GreaterManchesterDENTONStLawrence(daviddixonCC-BY-SA2.0)1 DavidDixon

Wooden churches

Many, if not most, ancient churches in the UK started off as simple wooden structures.

Through time, and increased wealth of the church and communities most were replaced with stone buildings, which in turn were altered or added to.

Wooden churches are now rare in the UK and offer unique insights into our heritage, whether they have survived for centuries or are relatively new.


A black and white marvel

In a tiny hamlet right on the Welsh border, is a very special church, black and white both inside and out, and wonderfully picturesque and rustic looking. There has been a place of Christian worship in Melverley for about a 1000 years. In 1141 Ordericus Vitalis mentions a ‘wooden chapel on the banks of the river above Shrewsbury’. In 1401 this church was burnt by the Welsh chieftain Owain Glyndwr. St Peter's was rebuilt in 1406 from local oak.


Brought on a traction engine

The pretty white church of St James in Baildon is a late 19th century painted tongue and groove timber building. It was moved to Yorkshire from Essex by traction engine in 1904.


51 ancient staves

The simple country church of St Andrew in the Essex village of Greensted is a remarkable Saxon survivor. Built of timber shortly before the Norman invasion, it is the oldest wooden church in the world and the oldest timber building in Europe. It is a simple building, with a rectangular nave, small chancel, and a wooden tower. The nave is built of 51 upright logs, split vertically in Scandinavian stave construction, and set side by side with a thin fillet of wood inserted to make a weatherproof seal.


Come thy and all thy house

This pretty timber framed church stands to the west of the village of Great Altcar, Lancashire. Built in 1878-79, St Michael & All Angels, Altcar has been described by Pevsner as ‘an utterly charming church’.


Pit props, coal and Norwegian sailors

The Norwegian Church in Cardiff Bay is a poignant reminder of when Cardiff was one of the greatest sea ports in the World. Norwegian ships transported Scandinavian timber to South Wales for use as pit props in the coal mines, and would then export coal back to Norway. The church was founded in 1868 by Herman Lunde of Oslo. It is the oldest church in Britain founded by the Norwegian Seamen’s Mission and provided Scandinavian newspapers, magazines and facilities for writing letters home.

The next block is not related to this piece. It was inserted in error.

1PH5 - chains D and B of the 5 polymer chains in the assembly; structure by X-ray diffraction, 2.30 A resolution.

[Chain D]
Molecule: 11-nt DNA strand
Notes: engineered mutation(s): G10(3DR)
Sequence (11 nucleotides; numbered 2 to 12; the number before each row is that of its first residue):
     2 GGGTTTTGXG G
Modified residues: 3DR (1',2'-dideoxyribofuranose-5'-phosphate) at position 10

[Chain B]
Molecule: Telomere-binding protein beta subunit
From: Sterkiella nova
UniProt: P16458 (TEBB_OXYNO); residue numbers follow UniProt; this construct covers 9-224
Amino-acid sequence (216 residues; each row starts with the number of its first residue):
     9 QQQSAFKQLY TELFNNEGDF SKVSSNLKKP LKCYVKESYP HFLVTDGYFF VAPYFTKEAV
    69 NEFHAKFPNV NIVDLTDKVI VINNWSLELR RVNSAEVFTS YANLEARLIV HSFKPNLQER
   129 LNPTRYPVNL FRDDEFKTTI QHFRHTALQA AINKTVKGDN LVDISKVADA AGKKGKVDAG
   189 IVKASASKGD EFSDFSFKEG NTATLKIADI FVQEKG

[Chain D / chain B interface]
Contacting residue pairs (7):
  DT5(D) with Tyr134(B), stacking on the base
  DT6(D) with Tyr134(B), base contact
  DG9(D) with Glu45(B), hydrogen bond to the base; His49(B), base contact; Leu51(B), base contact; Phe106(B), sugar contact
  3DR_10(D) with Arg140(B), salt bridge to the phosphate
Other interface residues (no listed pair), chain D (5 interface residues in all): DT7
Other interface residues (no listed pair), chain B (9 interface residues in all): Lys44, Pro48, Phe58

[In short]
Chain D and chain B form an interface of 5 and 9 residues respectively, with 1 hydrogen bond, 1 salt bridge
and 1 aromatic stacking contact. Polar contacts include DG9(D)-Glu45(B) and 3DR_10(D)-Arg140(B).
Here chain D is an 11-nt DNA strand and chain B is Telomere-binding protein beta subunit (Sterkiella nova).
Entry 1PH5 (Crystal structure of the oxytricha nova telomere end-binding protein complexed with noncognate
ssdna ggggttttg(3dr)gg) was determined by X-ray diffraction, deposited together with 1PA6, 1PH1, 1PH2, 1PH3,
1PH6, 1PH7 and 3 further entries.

Timber in a ‘brick sandwich’

The pretty church of All Saints, Sidington stands on a hill overlooking idyllic countryside in Gloucestershire. It has a 14th century timber frame, filled with wattle and daub plaster. It had a thatched roof for much of its life, but sometime in the 1700s it was decided to reroof the building with heavy flagstone slabs, causing the long walls to bulge. They were encased in a brick ‘sandwich’ in 1816.


Thatch, bricks and tiles

Seen from the lane St Mary, Sisland is a lovely Norfolk thatched brick building, whitewashed except for where the windows and doors are picked out in red brick. There are heavy buttresses, which seem quite unnecessary, and a wooden bell tower rises at the east end.


Ancient weathered timbers

This wonderful ancient church was founded in 1343. The timber frame of the nave is original, with the tower being added around 1540, and the current chancel is a 19th century replacement. Visitors can't miss the wonderful medieval woodwork, and medieval doom painting on the west wall, stone effigies of the founders and original font.


Walking the cobbles

St Oswald’s is at the end of ‘The Cobbles’, a traditional cobbled road. It is a wonderful, much loved, black and white timber framed building, set is a beautiful churchyard. It is close to the Bells of Peover Pub, and enjoys a spectacular back drop of open fields and the Peover Eye river.


Th'owd peg

After standing for nearly 500 years from the Tudors to present day, this church of St Lawrence remains as a symbol of the religious life of Denton, physically linking with the town's medieval past and local families who founded the chapel. It is known locally as Th'owd Peg, because of the wooden pegs used to join the timbers.